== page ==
The Forks blog

The Ramp Dinner at Olde St. John's

Written by Bob Batz Jr. on


On a windy, pretty spring day that teeter-tottered between sunshine and clouds, warm and put-your-jacket-back-on, the graveyard around Olde St. John's Episcopal Church was perfumed with the smell of cooking ramps.

04262014pewsThe church, on a ridge near the village of Colliers, W.Va., about 35 miles west of Pittsburgh, was founded in around 1793, which makes the current brick colonial structure the new building. It was built in 1849 and still has its original cherry floors and box pews.

The people of the church keep it going with fundraisers throughout the year, most of them involving food.

Today, as announced the sign out front, was the spring Ramp Dinner.

Darcy Riggs helped organize the feed, with her sisters, her mom, her cousins. As she told me about her relatives, "We're half the church. And the rest is church family."

04262014signThey also hold a June strawberry festival, spaghetti nights in the fall and at Valentine's (when "we serve you," a woman said), and of course there's also food on the day they all bring in their heirloom quilts to display in the church. 

As Darcy put it, "We're all cooks. We just love people to eat."

They not only cooked all the beans and the cornbread and the fried potatoes (the ramps were in them, with bacon), but also dug up the ramps, or wild leeks, from a secret spot in the wooded hills that they take great care to sustain. The ramps were late this year, and so Darcy and her family were getting worried, but some of them went out yesterday morning and came back with enough extras that they had baskets of them on one table, and beautiful fat ramps to decorate the display of gift baskets they were raffling off. 04262014ramps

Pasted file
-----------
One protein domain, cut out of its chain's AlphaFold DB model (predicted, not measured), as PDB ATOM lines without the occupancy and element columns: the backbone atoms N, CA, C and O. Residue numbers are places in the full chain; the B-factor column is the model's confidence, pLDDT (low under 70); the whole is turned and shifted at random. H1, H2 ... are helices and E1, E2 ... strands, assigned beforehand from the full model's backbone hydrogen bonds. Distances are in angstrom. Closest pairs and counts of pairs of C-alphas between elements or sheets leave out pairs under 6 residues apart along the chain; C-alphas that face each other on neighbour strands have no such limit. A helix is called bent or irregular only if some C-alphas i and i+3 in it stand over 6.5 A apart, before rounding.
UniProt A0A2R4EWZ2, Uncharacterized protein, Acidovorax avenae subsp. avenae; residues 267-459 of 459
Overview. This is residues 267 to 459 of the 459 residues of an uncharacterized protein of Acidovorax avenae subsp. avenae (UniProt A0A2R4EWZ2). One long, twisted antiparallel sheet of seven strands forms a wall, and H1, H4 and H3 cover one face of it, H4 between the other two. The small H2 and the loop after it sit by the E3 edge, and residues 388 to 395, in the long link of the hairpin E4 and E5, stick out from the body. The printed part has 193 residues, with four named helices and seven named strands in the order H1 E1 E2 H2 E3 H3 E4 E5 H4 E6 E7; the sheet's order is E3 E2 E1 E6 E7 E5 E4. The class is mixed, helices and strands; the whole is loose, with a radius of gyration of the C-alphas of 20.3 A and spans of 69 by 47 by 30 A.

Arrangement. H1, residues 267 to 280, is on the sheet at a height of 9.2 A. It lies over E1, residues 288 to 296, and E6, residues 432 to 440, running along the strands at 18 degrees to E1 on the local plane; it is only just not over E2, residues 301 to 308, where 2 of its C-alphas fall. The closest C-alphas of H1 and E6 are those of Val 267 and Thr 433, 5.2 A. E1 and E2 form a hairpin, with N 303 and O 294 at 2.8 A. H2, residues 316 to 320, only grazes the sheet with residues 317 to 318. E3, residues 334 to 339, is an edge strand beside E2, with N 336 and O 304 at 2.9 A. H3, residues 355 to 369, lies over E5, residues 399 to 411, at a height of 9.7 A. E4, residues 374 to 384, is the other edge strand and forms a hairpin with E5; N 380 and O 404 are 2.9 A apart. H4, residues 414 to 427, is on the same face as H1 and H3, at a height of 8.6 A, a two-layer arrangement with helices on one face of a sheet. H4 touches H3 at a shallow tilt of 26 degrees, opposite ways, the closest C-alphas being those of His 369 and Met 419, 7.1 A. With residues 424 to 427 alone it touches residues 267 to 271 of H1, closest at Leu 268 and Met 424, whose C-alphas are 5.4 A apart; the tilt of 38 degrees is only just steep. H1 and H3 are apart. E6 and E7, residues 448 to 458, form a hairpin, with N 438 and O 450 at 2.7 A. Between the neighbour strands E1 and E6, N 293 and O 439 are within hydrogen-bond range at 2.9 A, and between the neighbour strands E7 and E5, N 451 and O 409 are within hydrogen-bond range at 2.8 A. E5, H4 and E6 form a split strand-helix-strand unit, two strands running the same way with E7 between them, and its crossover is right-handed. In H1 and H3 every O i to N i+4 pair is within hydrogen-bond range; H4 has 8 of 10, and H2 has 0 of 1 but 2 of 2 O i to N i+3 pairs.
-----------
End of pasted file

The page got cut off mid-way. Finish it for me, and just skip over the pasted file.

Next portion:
The dinner cost $7, and for $1 each extra you could get a slice of ham, a drink and/or a dessert. A big bearded guy in a John Deere hat greeted people as they entered the church hall, checked off each order on a paper slip and handed it to the kitchen, where 04262014ladiesDarcy (in the middle of the photo) and her sister Valerie (at right) and other volunteers (such as Janet Caprarese at left) dished the dinners out. 


Early yesterday, they sold a lot of take-out orders, Darcy said, especially to gas-well guys from down state.

Around 5 p.m., my family found a corner at one of the checked-clothed long tables, decorated with artificial forsythia and sheaves of wheat. My son fished a can of soda from icy tub and I poured my wife and I two foam cups of sweet tea, and we thoroughly enjoyed our meals, which my wife garnished with some of the pungent chopped bright-green ramp leaves. Seeing on the table full of cakes and brownies that there were only two servings of rhubarb cobbler left, I took one. 

Around us, neighbors chatted and laughed. They hugged each other hello and hugged each other goodbye.

"Nice to see you, honey." 

"Thanks for coming."



Sweet sausage and ramp sandwiches were $3.50.

Through the hall's open back door, in blew the almost-cold air and the sounds of children (including, eventually, our son) playing amongst tombstones dating back to the 1700s.

One marked the spot of Isaih Nicholls, who died on July 30, 1832, at the age of 28. The stone reads:

04262014stoneTraveler Stop as you Pass by, 

As you are now so once was I, 

As I am now so you must be, 

Prepare for Death and follow me. 

My wife and I walked from stone to stone, moving from patches of sunshine to chills and back, and later mused that even the dead at Olde St. John's had to have been in a good mood on this day, what with the smell of those ramps and the sounds of those children playing and laughing on bright-green grass that is thick with purple violets. 

"This is like our memories, when we were little," said Darcy Riggs, who used to be one of those kids playing outside while hers and the other mothers were inside the church, feeding people.

We thanked them for the food, and they thanked us for coming, and we drove back down the hill and down the winding road back to Route 22 and back to Pittsburgh, glad we'd traveled to the Ramp Dinner at Olde St. John's Episopal Church.


Bob Batz Jr. photos


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